Plants That Look Like Roses And Are Easier To Handle In The Long Run

We all love the romantic look of roses, but we have to admit they are not the easiest to grow and maintain. They require a lot of pruning and very specific watering and can be particularly susceptible to disease. Yes, they are beautiful, but they are not the best choice for beginners or for busy people who want to maintain their gardens with minimal effort. Luckily, there are numerous other flowers that look similar to roses, evoking the same feeling while also being much easier to handle during the initial growth phase and in the long run.

Depending on what aspect of roses you love the most, you can choose another plant with those attributes. If you love the elegance of a blooming rosebush, there are other shrubberies that grow beautiful flowers while being less picky about their conditions. If you love the look of roses with their delicate petals arranged in a spiraling circle, other types of flora also have these visual properties. By choosing a plant easier to cultivate than roses, you will ultimately be left with a better result. And you can truly never have too many flowers. If you're ready to create a stunning, rose-inspired garden with ease, here are 11 plants that look like roses but are easier to maintain.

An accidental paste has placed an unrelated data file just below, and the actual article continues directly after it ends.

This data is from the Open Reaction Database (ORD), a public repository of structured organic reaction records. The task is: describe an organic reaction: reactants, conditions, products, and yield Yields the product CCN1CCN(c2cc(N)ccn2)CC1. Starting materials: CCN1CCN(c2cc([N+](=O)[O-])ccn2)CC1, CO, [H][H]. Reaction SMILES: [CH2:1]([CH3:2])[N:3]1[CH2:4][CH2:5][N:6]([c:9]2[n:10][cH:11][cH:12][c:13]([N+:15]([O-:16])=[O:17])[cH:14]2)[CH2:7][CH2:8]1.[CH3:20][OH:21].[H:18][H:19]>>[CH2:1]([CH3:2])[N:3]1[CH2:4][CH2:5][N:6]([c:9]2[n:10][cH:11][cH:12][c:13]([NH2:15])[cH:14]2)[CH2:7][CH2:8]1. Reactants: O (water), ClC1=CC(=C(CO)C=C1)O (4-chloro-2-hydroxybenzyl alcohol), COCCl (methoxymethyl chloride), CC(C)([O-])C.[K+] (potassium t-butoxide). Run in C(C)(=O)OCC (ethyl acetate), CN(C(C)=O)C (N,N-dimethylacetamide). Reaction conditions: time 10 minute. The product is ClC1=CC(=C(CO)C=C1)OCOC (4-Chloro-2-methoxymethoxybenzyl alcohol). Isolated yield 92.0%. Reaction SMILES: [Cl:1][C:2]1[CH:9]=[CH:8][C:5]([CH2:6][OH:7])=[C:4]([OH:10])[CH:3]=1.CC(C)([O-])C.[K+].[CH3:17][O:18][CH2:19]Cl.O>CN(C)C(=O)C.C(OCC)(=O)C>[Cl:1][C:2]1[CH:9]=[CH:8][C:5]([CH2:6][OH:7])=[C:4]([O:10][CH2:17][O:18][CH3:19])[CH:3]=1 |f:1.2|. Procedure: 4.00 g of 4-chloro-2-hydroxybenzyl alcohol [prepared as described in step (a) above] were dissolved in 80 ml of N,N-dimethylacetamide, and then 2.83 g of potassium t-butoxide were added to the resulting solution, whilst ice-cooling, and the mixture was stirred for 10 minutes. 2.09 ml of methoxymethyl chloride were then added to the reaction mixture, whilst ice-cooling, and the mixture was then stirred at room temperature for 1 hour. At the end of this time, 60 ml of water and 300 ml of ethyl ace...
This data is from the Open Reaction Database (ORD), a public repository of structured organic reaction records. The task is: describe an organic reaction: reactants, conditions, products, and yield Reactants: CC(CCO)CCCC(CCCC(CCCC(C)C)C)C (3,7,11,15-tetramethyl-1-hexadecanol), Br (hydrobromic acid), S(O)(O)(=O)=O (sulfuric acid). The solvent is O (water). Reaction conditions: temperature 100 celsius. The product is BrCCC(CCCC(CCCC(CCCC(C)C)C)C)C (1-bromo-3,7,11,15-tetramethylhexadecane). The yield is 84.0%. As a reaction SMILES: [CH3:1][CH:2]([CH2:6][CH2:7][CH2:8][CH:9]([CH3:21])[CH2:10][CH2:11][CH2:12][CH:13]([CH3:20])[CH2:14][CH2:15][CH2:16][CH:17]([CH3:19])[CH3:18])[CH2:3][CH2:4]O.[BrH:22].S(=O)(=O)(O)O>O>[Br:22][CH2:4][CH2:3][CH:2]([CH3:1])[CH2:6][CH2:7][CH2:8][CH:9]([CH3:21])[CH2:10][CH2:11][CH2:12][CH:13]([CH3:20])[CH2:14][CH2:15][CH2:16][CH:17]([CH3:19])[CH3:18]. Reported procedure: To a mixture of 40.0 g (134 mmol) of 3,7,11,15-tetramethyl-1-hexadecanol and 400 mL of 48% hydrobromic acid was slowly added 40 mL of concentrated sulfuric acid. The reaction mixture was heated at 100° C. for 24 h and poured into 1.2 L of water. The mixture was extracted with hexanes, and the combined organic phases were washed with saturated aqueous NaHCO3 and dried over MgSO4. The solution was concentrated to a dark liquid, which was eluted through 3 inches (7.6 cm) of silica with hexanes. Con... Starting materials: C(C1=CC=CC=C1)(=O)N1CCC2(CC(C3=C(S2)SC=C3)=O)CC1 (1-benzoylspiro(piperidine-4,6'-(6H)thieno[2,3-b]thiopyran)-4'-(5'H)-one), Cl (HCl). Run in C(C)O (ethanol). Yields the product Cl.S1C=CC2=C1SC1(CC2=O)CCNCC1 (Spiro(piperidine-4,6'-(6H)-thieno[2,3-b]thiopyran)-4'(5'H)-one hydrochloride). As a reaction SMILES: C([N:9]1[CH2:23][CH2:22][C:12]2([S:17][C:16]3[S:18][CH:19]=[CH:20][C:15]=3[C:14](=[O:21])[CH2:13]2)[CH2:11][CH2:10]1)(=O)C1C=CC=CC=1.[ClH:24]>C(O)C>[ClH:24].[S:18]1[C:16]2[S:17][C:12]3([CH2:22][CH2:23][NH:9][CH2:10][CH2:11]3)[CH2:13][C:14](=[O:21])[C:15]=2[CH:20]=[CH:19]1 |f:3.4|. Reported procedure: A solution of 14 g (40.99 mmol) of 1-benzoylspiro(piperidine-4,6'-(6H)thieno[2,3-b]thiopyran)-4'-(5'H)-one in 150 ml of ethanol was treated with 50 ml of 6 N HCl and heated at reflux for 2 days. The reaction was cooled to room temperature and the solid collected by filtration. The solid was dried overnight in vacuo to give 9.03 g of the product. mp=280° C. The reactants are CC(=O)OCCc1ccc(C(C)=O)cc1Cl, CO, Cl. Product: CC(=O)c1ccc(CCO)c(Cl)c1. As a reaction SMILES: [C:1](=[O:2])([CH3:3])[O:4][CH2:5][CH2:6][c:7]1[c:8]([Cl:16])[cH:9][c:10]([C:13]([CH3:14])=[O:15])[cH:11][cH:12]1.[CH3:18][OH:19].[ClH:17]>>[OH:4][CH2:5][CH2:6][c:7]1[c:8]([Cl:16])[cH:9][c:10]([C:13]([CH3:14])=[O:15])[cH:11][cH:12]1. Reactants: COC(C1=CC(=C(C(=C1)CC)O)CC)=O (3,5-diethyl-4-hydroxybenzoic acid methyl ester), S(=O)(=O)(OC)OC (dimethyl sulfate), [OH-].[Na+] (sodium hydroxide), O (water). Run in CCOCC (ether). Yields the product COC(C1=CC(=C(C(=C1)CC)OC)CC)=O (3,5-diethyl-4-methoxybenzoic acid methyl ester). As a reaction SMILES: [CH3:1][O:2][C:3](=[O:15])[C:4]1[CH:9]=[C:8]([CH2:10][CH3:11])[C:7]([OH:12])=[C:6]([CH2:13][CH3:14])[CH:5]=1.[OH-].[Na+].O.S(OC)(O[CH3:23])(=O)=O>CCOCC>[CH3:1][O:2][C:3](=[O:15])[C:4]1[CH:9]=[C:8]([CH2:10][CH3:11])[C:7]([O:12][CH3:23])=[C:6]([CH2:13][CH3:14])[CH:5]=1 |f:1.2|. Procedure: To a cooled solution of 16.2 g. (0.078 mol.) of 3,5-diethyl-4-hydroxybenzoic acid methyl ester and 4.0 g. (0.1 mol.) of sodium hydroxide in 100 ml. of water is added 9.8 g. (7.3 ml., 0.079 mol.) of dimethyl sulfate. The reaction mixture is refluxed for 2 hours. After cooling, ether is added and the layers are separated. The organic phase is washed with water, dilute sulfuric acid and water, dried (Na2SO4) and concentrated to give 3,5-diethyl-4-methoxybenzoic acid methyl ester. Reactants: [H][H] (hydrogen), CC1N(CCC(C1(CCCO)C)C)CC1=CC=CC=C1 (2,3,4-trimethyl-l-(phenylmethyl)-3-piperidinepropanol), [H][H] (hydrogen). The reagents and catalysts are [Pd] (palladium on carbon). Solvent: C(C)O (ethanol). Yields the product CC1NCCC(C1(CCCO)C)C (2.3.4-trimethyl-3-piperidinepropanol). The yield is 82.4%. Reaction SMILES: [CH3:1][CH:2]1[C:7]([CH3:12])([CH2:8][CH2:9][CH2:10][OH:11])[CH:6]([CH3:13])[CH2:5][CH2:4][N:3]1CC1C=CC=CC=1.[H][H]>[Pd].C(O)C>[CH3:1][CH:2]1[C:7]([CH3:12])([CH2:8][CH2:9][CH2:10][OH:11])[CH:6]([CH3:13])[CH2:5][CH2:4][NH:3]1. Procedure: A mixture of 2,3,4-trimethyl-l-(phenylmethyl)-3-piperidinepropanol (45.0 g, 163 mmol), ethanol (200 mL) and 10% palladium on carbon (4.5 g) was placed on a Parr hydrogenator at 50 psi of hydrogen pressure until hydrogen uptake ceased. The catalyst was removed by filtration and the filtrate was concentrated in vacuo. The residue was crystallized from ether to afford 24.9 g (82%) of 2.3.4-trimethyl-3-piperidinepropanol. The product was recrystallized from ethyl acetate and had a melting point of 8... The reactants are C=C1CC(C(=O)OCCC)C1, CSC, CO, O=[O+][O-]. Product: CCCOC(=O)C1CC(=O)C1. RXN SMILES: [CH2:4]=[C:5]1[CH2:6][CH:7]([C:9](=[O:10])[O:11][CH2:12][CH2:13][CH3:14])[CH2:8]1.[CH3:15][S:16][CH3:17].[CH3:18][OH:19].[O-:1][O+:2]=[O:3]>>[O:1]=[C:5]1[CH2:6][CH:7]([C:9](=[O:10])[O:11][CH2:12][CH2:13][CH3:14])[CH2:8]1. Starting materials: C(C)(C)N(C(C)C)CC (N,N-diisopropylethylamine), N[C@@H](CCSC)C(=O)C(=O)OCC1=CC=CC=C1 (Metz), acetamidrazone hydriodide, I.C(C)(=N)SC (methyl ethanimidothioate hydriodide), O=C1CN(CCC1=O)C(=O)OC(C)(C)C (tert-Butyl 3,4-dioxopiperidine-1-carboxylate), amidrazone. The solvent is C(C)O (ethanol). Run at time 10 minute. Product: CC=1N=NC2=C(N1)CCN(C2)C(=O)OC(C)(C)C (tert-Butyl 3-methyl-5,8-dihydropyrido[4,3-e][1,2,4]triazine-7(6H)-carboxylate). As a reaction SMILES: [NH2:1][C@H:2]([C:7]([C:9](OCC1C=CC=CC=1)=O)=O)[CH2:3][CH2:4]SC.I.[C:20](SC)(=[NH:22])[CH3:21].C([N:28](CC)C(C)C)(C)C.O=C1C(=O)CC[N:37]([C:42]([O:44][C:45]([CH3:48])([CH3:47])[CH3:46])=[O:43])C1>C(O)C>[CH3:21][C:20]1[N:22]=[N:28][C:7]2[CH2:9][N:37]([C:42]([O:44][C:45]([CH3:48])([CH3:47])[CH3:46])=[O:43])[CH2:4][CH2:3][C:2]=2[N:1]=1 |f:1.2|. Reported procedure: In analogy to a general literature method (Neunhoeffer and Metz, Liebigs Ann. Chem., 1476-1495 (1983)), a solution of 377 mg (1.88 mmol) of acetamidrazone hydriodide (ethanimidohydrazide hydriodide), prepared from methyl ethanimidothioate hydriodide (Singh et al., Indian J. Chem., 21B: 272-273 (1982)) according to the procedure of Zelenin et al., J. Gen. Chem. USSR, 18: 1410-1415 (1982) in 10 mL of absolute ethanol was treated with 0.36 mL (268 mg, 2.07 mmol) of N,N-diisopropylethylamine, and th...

Pink/Purple Coneflower

If you love the colorful petals and visually interesting center of a rose, then you should consider growing coneflowers. These perennials bloom in shades of pink and purple, adding a bold pop of color to your garden. Their raised centers, which look like cones — hence the name — will make them a focal point of your yard. Pollinators like bees and butterflies will flock to your garden, along with other winged creatures like goldfinches known to love coneflowers.

Coneflowers are considered relatively easy to grow and care for, being more drought-resistant than roses. But if you can give them about an inch of water per week, they will absolutely love it. Light composting in the spring will help them bloom to their full potential. However, unless the flowers are small or growing poorly, there is no reason to fertilize regularly. In fact, overfertilizing flowers is a common mistake that can lead to a lot of foliage but with few flowers.

Pink Evening Primrose

The pink evening primrose might only have four petals, but they open with a slight curve that evokes the bell shape of a rose. The saturated pink of the petals seeps into a white gradient towards the center, where a pop of yellow core makes this flower the image of springtime. These flowers open up in the evenings or sometimes when it's overcast, which is perfect if you are busy working during the day and then enjoy sitting in your garden once the workday is done.